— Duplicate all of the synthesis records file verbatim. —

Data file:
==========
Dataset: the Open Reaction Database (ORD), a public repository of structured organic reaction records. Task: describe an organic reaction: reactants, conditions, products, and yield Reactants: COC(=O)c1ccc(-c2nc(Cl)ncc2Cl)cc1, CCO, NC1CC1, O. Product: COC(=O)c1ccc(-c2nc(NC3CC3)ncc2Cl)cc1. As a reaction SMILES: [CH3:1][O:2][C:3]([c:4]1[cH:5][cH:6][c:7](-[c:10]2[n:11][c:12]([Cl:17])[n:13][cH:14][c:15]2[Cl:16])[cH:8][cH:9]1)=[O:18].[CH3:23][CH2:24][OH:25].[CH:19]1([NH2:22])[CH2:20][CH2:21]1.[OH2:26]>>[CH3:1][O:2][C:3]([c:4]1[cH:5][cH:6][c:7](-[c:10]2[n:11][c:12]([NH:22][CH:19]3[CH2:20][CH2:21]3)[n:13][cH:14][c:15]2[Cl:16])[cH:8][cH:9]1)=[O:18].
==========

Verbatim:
Dataset: the Open Reaction Database (ORD), a public repository of structured organic reaction records. Task: describe an organic reaction: reactants, conditions, products, and yield Reactants: COC(=O)c1ccc(-c2nc(Cl)ncc2Cl)cc1, CCO, NC1CC1, O. Product: COC(=O)c1ccc(-c2nc(NC3CC3)ncc2Cl)cc1. As a reaction SMILES: [CH3:1][O:2][C:3]([c:4]1[cH:5][cH:6][c:7](-[c:10]2[n:11][c:12]([Cl:17])[n:13][cH:14][c:15]2[Cl:16])[cH:8][cH:9]1)=[O:18].[CH3:23][CH2:24][OH:25].[CH:19]1([NH2:22])[CH2:20][CH2:21]1.[OH2:26]>>[CH3:1][O:2][C:3]([c:4]1[cH:5][cH:6][c:7](-[c:10]2[n:11][c:12]([NH:22][CH:19]3[CH2:20][CH2:21]3)[n:13][cH:14][c:15]2[Cl:16])[cH:8][cH:9]1)=[O:18].